Let's break down the practical lessons of Moses' intercession even further. One is certainly the importance of prayer. Jesus said, "Without me you can do nothing." A full understanding of the situation described in this passage makes it clear that it was God, not Israel, who defeated the Amalekites. But prayer was the point of contact through which God worked. As C. S. Lewis was fond of saying, "God instituted prayer to give us the dignity of being causes."Importance of Consistency
A second lesson is the importance of consistency in prayer. Moses did not just ask for victory once and then sit back to watch Joshua administer an attitude adjustment to the enemy. He prayed continually throughout the struggle. Why? Because we need a fresh supply of grace every day, every hour, indeed every moment. Prayer is the way we maintain the relationship with the Father which keeps that grace operative in our lives. Therefore we should "pray without ceasing," as the New Testament says. I got some good advice from a camp counselor once. "When you finish your devotions in the morning, just don't say, 'Amen.'" It is a simple gesture, but a profound one. It implies that the conversation with God has not ended but continues throughout the day--you just aren't talking all the time. But you can resume the verbal part of it at any moment.Importance of the Use of Means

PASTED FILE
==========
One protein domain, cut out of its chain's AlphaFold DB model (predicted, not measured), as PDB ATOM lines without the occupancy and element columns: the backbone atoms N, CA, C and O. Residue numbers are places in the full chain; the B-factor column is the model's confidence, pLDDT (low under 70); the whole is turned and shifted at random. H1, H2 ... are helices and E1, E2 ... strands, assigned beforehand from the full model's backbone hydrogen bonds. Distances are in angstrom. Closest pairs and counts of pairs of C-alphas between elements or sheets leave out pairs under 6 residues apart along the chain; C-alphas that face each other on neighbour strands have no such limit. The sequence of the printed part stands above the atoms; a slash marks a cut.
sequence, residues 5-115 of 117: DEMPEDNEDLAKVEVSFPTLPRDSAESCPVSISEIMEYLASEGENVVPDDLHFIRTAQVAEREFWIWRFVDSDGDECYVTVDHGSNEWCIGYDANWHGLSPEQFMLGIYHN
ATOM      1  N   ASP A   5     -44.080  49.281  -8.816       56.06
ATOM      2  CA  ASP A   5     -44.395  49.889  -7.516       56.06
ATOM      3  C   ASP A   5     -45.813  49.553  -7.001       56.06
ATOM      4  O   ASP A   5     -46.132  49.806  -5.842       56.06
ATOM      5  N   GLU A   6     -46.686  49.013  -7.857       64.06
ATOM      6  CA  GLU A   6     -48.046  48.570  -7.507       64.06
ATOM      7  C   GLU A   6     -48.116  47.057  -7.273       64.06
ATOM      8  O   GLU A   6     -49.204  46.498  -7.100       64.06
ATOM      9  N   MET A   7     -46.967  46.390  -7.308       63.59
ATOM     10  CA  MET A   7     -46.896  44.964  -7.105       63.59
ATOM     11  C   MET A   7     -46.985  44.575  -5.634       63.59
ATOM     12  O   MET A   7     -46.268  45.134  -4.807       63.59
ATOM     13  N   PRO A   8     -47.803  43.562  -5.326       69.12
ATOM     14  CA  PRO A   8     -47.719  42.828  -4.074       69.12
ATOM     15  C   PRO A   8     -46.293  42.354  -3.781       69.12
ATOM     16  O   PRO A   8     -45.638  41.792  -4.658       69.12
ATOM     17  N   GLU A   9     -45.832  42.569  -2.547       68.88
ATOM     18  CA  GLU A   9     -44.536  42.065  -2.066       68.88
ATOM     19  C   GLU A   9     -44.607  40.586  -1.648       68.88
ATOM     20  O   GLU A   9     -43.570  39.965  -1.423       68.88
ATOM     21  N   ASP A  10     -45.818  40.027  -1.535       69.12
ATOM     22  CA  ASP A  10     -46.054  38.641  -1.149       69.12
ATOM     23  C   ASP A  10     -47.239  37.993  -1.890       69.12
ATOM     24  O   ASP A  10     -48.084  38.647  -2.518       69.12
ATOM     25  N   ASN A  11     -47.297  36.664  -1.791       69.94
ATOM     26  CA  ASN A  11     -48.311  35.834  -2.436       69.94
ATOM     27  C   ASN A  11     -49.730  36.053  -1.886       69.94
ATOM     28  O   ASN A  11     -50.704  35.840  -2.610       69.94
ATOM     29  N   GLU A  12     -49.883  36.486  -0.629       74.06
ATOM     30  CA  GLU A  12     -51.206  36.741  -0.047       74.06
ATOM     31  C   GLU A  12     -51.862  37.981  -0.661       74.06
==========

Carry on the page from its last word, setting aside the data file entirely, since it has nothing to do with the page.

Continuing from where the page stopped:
We also see here the importance of the use of means in prayer. "Means" are external supports that are not inherently necessary but are nonetheless very helpful. For Moses they were a staff, a rock, uplifted hands, and two friends. For us they may be the Bible, the sound expository preaching of the Word, public worship, the elements of the Lord's Supper. They may also be a position, a rock, and some friends, just as they were for Moses. And why not a hymnbook or a prayerbook? We let other believers "lead" us in prayer in a public service without thinking that it is incompatible with spontaneity or sincerity. Why not let the great saints who have gone before do it too?Importance of "Prayer Warriors"